Transfer to Circuit Court
If a juvenile was 14 years or older and charged with a violent felony, then the Commonwealth may certify the charge to circuit court for trial. Written notice to the juvenile’s attorney or to the juvenile and one parent or legal guardian, must be provided. In these cases, the judge solely determines probable cause as to whether or not the charged juvenile committed the crime. These charges are: felonious injury by mob, abduction, malicious wounding, malicious wounding of a law enforcement officer, felonious poisoning, adulteration of products, robbery, carjacking, rape, forcible sodomy, or object sexual penetration. OR A list of these violent juvenile felony charges is listed in Virginia Code section 16.1-269.1C. If the judge finds that probable cause exists that the juvenile committed the crime(s) charged then the juvenile’s case will be tried in circuit court.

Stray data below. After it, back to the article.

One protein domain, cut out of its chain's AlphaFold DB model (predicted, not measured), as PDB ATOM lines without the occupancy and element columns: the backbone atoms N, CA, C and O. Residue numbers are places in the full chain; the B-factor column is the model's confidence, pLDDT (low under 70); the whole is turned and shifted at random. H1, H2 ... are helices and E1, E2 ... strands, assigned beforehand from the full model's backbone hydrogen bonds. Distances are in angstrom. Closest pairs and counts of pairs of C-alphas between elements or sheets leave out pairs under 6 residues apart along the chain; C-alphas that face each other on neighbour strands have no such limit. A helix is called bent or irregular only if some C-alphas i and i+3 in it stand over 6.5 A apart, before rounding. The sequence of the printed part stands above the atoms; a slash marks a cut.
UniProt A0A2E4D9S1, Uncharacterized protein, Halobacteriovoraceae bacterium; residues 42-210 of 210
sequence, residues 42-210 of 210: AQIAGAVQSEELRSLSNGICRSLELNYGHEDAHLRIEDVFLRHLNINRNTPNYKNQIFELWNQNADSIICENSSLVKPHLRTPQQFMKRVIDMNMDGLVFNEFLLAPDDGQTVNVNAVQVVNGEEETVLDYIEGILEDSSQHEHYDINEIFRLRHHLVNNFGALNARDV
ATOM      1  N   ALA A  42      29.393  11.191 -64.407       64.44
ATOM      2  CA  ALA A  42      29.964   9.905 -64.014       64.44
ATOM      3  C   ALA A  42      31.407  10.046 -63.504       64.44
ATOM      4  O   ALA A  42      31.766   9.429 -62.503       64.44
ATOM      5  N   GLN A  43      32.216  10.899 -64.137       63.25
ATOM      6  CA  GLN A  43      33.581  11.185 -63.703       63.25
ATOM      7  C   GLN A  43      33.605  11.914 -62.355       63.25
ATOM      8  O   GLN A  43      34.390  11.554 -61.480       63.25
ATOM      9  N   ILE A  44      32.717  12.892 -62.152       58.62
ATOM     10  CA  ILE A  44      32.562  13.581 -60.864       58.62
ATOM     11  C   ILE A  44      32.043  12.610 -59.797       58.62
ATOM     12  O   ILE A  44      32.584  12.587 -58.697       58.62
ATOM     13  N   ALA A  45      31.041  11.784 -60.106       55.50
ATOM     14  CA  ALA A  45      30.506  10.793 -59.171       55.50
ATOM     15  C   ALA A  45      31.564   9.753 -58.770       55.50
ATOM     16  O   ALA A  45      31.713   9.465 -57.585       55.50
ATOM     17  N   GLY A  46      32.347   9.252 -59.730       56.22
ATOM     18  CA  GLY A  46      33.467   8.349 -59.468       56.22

The crimes of murder or aggravated malicious wounding are automatically certified to the circuit court if the juvenile is 14 years or older at the time of the offense and the court has found probable cause that the juvenile has committed the offense(s) charged. No Commonwealth request is needed.
Statements made by the juvenile during the transfer hearing may not be used as evidence of the offense at a later court hearing but may be used if the juvenile testifies during trial.
Both the Commonwealth and juvenile may appeal a transfer decision within 10 days of the transfer hearing. Any juvenile convicted in circuit court will be treated as an adult in all future criminal cases.
*Much of the information in this article is from The Commonwealth of Virginia, The Juvenile and Domestic Relations Court. I suppose to copy and paste is lazy, cheating, and plagiarizing. All I can say is “Guilty!” But I’m in a time crunch today. Still, the information is important and I’m really hoping the text, since it’s a government agency, is in the public domain. Fingers crossed. In the meantime … wish me luck, and I hope you find the material useful. By the way, as far as I know the little guy in the top photo is not a juvenile delinquent.